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4.03 – Hess’s Law

One of the keys to thermodynamics is understanding state functions.  The practical application is seeing that if you know information about the initial and final state of a system, you can determine the change.  Sometimes, it is too complicated to directly measure that change, but we can measure smaller steps in the process and combine them to determine the overall change.  This is Hess’s Law.

Lesson Objectives

  • Use Hess’s law to determine enthalpy changes for reactions. (5.6)
  • Use standard enthalpies of formation to calculate ΔH° for reactions. (5.7)

In addition to the class discussion, you should familiarize yourself with the key ideas of this topic.  These slides relate to sections 5.6-5.7 of your textbook.

Now that you are familiar with these concepts, you should put them into practice.

When you have finished working out the practice problems, take a picture of your work and add it to your OneNote.

Complete the problems below, then take a picture of your work and post it in OneNote.  Be prepared to present these problems in class.

Mastery Problems

5.64

Given the data

N_2(g)+O_2(g)\rightarrow 2NO(g) ΔH = +180.7 kJ/mol
2NO(g)+O_2(g)\rightarrow 2NO_2(g) ΔH = -113.1 kJ/mol
2N_2O(g)\rightarrow 2N_2(g)+O_2(g) ΔH = -163.2 kJ/mol

Use Hess's law to calculate ΔH for the reaction
N_2O(g) + NO_2(g) \rightarrow 3NO(g)

 

5.70

Many cigarette lighters contain liquid butane, C_4H_10(l).  Using standard enthalpies of formation, calculate the quantity of heat produced when 5.00 g of butane is completely combusted in air under standard conditions.

5.117

The precipitation reaction between AgNO3(aq) and NaCl(aq) proceeds as follows:
AgNO3(aq) + NaCl(aq) → NaNO3(aq) + AgCl(s)
(a) By using Appendix C, calculate ΔH° for the net ionic equation of this reaction.
(b) What would you expect for the value of ΔH° of the overall molecular equation compared to that for the net ionic equation? Explain.
(c) Use the results from (a) and (b) along with data in Appendix C to determine the value of ΔHׄ°f for AgNO3(aq).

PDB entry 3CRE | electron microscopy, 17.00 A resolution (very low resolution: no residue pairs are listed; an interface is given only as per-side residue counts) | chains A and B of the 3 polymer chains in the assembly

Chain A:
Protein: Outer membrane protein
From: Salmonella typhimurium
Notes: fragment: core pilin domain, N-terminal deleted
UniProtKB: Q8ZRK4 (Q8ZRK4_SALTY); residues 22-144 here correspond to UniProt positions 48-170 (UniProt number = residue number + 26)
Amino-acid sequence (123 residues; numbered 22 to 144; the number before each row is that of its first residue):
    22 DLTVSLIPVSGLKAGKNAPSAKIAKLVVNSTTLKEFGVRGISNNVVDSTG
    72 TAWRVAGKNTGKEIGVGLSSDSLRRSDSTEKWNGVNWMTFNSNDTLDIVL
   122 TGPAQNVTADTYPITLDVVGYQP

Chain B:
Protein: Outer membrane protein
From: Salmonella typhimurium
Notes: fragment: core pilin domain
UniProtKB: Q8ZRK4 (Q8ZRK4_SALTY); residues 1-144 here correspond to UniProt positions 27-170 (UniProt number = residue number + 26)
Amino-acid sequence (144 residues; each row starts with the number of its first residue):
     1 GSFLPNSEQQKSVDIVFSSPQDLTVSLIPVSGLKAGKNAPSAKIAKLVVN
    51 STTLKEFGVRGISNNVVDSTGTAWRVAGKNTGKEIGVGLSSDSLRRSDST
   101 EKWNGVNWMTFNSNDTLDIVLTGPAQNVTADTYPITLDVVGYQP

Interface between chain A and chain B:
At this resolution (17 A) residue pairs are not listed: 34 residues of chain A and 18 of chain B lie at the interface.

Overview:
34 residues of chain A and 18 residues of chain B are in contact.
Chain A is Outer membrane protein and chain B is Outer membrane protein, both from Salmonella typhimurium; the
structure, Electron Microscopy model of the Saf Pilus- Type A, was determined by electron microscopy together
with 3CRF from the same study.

2002 FRQ #5

Answers to these mastery problems can be found in the Content Library within OneNote.Machine generated alternative text: 5. + OW(aq) * H20(/) A student is asked to determine the molar enthalpy of neutralization, AH lit, for the reaction represented above. The student combines equal volumes of 1.0 M HCI and 1.0 M NaOH in an open polystyrene cup calorimeter. The heat released by the reaction is determined by using the equation q = mcAT. Assume the following. • Both solutions are at the same temperature before they are combined. The densities of all the solutions are the same as that of water. • Any heat lost to the calorimeter orto the air is negligible. The specific heat capacity of the combined solutions is the same as that of water. (a) Give appropriate units for each of the terms in the equation q = mcAT. (b) List the measurements that must be made in order to obtain the value of q . (c) Explain how to calculate each of the following. (i) The number of moles of water formed during the experiment (ii) The value of the molar enthalpy of neutralization, AH ut, for the reaction between HCl(aq) and NaOH(aq) (d) The student repeats the experiment with the same equal volumes as before, but this time uses 2.0 M HCI and 2.0M NaOH. (i) Indicate whether the value of q increases, decreases, or stays the same when compared to the first experiment. Justify your prediction. (ii) Indicate whether the value of the molar enthalpy of neutralization, AHneut , increases, decreases, or stays the same when compared to the first experiment. Justify your prediction. (e) Suppose that a significant amount of heat were lost to the air during the experiment. What effect would this have on the calculated value of the molar enthalpy of neutralization, AH ? Justify your answer.

Three for three!

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